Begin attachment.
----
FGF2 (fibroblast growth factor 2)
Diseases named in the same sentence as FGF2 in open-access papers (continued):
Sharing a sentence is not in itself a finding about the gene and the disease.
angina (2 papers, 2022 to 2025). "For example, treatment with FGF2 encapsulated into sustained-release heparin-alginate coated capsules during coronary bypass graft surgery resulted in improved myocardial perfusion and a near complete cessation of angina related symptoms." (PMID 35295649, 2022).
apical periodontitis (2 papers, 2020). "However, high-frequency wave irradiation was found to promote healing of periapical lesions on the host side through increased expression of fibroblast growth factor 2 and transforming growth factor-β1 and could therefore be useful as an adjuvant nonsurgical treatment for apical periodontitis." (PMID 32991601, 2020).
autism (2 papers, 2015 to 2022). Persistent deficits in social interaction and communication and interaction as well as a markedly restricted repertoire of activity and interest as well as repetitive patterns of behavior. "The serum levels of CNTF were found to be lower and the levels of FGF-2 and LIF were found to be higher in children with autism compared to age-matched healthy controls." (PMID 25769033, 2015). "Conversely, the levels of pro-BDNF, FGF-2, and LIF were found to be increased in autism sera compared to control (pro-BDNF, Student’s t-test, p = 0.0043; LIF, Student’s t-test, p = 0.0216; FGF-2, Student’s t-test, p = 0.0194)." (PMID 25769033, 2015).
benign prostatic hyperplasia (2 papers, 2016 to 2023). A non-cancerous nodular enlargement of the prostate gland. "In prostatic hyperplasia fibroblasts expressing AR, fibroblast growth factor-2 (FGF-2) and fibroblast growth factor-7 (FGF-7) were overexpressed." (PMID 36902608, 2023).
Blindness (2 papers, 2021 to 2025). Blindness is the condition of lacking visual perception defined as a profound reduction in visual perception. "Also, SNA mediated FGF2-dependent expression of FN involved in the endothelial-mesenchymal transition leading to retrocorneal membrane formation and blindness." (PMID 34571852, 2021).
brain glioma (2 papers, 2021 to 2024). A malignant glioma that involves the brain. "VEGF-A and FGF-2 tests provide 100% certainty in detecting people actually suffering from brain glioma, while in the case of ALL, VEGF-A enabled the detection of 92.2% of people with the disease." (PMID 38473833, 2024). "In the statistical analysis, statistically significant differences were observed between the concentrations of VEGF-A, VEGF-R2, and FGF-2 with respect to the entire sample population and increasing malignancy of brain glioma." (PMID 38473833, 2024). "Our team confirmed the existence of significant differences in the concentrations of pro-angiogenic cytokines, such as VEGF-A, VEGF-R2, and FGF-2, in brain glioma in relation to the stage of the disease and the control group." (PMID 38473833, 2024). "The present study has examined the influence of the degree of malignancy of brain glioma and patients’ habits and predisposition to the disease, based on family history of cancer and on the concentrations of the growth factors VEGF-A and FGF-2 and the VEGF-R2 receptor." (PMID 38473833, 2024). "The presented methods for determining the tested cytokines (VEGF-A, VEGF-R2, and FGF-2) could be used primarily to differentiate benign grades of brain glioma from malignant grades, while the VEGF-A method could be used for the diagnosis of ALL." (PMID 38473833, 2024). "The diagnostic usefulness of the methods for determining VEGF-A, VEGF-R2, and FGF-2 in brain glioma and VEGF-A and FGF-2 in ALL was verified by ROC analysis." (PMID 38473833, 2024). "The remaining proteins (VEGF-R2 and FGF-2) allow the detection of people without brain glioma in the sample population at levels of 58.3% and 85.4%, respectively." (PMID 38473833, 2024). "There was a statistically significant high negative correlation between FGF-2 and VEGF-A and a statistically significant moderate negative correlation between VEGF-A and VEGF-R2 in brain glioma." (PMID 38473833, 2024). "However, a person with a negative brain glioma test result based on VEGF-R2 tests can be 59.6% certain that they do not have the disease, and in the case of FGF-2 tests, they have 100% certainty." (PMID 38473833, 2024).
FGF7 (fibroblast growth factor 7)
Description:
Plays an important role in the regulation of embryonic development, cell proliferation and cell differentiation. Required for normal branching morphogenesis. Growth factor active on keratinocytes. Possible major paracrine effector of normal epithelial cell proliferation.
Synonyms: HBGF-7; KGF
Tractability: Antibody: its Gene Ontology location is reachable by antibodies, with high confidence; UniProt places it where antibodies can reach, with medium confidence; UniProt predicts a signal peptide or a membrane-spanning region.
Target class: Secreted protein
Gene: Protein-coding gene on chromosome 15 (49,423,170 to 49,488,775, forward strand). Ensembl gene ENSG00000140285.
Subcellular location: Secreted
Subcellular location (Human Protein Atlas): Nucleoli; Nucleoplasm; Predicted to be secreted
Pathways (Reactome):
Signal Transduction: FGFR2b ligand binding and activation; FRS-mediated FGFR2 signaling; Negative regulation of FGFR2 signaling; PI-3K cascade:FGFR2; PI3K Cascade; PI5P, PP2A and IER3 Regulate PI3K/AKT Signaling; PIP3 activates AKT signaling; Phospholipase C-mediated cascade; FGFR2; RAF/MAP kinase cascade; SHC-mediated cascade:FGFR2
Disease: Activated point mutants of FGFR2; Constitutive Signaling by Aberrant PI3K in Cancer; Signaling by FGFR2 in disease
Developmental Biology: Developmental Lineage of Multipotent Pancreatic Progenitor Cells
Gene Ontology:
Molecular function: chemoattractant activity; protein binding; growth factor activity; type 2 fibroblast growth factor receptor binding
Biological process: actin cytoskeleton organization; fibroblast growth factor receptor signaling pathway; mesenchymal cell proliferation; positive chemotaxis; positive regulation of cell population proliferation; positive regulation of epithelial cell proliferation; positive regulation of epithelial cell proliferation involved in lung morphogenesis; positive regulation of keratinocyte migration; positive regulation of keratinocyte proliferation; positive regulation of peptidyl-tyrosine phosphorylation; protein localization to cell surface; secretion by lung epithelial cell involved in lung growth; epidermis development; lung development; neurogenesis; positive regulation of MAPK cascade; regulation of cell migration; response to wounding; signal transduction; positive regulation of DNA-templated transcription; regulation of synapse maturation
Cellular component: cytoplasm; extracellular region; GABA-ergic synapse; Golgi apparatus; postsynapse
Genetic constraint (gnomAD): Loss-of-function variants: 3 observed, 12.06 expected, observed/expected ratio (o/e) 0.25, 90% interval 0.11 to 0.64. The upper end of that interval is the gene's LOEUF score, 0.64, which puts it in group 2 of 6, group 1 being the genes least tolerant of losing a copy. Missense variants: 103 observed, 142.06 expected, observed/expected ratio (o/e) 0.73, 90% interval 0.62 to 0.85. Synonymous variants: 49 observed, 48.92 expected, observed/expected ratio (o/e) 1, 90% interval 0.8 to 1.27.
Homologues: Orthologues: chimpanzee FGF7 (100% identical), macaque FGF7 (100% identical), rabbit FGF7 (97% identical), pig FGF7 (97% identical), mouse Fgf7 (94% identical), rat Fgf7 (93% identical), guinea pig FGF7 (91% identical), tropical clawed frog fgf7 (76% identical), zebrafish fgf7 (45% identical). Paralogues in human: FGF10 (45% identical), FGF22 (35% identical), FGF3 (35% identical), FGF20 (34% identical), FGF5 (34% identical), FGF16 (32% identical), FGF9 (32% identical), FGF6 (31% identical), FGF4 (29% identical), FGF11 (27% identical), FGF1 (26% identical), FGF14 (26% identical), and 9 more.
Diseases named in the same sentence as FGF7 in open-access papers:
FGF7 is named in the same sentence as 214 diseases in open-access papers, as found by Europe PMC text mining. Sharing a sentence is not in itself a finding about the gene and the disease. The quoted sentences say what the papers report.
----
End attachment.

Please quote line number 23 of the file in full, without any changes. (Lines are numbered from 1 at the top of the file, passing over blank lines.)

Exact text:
Gene Ontology: